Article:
Algorithms – What Exactly Are They?

In a world dominated by technology, you hear about these “algorithms” all the time. Every major tech company has one – Google, Facebook, Apple, etc. So what exactly are they? Well, I am no expert but I did watch a documentary on Netflix recently called “The Secret Rules of Modern Living: Algorithms” and I learned quite a lot. It turns out that algorithms are not exclusive to computers. The first algorithms were used thousands of years ago! Lets take a quick look at the history of algorithms as well as some famous ones featured on the documentary.


The first algorithms predated computers by thousands of years. The earliest one that the documentary cited was by the Greek mathematician, Euclid. This algorithm found the least common divisor of any two numbers. The host of the documentary explains that he could have used this algorithm to figure out the most efficient way to tile a room. The dimenions of the floor are the two numbers and the size of the tile is the most common divisor.

So what makes an algorithm?

An algorithm can be defined as a precise set of instructions that always finish and can be applied in many different situations. They are usually used for highly repeatable tasks. That is why they are perfect for computers.

Sorting Algorithms

Sorting is probably the most important & common application for algorithms. The documentary runs through a couple really important types of sorting algorithms – bubble sort & merge sort. I will summarize them briefly below:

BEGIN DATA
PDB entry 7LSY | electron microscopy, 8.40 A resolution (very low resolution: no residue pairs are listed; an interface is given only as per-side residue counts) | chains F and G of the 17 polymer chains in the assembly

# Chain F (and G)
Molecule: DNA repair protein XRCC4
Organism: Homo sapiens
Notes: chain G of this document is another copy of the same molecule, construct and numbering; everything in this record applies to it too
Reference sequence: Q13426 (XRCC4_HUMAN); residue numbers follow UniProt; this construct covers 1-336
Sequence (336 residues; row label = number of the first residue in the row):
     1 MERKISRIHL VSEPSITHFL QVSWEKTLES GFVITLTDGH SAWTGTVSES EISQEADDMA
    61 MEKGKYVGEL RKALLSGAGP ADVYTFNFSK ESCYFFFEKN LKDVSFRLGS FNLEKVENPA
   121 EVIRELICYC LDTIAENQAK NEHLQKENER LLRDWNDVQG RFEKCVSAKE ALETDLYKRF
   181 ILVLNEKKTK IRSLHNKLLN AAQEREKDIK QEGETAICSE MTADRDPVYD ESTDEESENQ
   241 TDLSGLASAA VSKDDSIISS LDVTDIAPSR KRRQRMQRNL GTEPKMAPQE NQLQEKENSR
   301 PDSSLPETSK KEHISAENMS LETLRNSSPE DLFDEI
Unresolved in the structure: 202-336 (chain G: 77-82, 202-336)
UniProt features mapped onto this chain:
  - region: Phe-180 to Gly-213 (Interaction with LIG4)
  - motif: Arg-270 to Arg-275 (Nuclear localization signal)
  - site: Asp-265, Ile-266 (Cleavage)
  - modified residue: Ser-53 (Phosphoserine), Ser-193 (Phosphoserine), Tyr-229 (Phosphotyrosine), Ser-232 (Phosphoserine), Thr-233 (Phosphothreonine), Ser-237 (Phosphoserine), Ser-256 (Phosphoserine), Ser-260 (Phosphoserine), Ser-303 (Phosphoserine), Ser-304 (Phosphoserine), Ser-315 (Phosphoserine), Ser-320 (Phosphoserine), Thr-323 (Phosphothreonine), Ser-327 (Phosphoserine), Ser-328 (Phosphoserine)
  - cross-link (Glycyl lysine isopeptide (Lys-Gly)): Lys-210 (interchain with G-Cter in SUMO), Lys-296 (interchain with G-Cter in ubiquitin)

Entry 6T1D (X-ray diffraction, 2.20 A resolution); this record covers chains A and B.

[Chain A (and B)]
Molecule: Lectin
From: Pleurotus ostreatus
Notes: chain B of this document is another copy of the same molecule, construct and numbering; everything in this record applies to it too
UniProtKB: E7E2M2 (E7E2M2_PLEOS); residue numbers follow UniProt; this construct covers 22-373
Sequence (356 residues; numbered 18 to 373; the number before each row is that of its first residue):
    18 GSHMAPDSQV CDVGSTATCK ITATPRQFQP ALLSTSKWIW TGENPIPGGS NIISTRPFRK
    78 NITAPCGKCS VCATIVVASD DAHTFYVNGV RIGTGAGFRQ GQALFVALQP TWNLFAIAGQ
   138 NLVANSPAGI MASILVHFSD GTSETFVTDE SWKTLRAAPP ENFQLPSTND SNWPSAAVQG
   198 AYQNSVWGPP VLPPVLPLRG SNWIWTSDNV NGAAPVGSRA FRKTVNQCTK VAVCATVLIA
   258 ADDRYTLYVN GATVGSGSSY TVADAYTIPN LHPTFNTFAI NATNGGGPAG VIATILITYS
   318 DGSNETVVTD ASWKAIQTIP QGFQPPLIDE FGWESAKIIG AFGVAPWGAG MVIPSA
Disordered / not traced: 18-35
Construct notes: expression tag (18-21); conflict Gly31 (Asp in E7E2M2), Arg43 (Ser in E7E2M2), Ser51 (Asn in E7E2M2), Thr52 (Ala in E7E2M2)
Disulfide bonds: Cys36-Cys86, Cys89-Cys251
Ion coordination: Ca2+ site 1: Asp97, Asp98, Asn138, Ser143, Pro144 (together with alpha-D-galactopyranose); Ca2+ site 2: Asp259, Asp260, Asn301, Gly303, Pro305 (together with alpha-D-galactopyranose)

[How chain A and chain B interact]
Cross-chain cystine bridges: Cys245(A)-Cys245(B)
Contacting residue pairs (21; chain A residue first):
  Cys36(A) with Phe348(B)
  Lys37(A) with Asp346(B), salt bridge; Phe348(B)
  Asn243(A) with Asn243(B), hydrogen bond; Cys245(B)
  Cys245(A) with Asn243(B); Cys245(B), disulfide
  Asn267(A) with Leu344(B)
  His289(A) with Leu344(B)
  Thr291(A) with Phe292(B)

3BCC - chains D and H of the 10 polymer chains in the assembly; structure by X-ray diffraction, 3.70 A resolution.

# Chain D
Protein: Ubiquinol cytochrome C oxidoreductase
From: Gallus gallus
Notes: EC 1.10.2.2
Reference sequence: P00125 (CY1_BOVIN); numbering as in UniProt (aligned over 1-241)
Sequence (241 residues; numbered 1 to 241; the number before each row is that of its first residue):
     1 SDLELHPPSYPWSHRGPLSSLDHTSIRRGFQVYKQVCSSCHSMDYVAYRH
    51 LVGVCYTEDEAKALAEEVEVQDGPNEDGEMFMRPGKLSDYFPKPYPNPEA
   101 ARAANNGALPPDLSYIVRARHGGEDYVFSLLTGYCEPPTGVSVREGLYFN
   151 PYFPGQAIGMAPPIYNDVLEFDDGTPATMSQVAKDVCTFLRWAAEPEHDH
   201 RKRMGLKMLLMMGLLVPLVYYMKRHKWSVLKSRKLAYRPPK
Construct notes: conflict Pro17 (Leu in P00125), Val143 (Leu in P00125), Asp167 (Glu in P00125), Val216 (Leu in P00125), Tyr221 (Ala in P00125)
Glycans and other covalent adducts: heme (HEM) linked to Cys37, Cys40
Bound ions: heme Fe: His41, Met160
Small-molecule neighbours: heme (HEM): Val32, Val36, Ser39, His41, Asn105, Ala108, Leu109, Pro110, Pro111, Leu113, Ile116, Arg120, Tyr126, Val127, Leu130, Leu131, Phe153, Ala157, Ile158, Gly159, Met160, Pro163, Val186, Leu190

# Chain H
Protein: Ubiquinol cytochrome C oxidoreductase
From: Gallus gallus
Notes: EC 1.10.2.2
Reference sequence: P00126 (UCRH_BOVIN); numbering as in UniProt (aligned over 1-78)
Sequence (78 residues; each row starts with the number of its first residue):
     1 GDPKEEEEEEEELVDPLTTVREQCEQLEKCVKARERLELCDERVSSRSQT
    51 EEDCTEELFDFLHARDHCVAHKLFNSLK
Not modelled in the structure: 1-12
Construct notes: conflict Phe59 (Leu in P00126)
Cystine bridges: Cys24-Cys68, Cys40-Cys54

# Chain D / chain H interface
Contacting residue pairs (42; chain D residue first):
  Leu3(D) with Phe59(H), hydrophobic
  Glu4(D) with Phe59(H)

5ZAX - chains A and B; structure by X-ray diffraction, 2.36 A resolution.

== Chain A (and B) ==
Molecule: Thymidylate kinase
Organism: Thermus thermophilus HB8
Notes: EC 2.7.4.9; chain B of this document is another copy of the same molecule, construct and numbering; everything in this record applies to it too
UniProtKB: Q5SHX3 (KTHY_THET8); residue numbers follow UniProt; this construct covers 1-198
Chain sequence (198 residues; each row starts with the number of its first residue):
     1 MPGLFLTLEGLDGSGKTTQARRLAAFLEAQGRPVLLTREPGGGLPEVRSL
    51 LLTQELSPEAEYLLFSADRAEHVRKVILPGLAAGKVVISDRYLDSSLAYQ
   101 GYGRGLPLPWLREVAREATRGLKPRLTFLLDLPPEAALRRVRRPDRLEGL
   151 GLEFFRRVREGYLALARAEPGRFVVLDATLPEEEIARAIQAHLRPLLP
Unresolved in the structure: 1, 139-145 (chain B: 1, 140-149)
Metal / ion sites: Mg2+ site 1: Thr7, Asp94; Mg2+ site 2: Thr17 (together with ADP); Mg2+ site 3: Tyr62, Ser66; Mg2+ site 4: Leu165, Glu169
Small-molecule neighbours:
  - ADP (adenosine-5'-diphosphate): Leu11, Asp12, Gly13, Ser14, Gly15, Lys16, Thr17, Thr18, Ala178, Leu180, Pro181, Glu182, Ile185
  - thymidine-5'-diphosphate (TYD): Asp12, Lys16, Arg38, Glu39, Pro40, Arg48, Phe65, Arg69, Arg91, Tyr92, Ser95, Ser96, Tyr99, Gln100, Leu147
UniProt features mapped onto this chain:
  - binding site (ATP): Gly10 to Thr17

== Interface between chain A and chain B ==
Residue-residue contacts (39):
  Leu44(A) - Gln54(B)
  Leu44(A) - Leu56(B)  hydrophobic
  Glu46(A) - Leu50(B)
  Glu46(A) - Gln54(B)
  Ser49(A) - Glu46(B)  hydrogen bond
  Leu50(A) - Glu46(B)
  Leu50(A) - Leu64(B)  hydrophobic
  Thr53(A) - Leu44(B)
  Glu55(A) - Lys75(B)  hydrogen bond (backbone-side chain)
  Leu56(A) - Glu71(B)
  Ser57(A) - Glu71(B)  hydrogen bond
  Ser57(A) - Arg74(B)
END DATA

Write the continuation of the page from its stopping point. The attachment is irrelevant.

Bubble Sort

According to bubble sort is the simplest sorting algorithm that works by repeatedly swapping the adjacent elements if they are in the wrong order. Check out the gif below for how it looks visually.


Merge Sort

Again, explains it best: Merge sort is a divide and conquer algorithm. It divides input array into two halves, calls itself for the two halves and then merges the two sorted halves. This is best used for large amounts of data.


Some Noteable Algorithms

The documentary points out some algorithms used all the time. Below are some famous algorithms that you are most likely using everyday.

Google PageRank

Google’s page-rank algorithm is what made them what they are today. The algorithm ranks search results based on incoming and outgoing web-links. The documentary shows the algorithm in its most basic form by demonstrating how it works using a soccer match. The players act as the websites on a search results page while each pass of a ball represents a web-link. Check out the short clip here.

Camera face detection

Whenever you open your smart phone’s camera you may notice a little square that auto-attaches to everyone’s face in the frame. This is so that the camera will auto-focus on the subject’s face. The camera uses an algorithm that detects four abstract patterns that are distinct for faces.

Camera face-detection algorithm

Online Dating

I’m sure you are all familiar with the popular dating apps – Tinder, Bumble, Hinge, Match, etc. Well, all of those apps use a similar matching algorithm that matches users based on similar location, age, interests, and preferences. The documentary showed how the “stable marriage” matching algorithm works by using a deck of cards. Check out the example in this clip.

Wrap it up

I can keep going on about more famous algorithms but I am sure that you guys are already starting to yawn. I hope that this post was mildly useful and it demystified the world of algorithms a little bit. Let me know what you think on either my Linkedin or Facebook comments. Until next time, Richie Blogs out…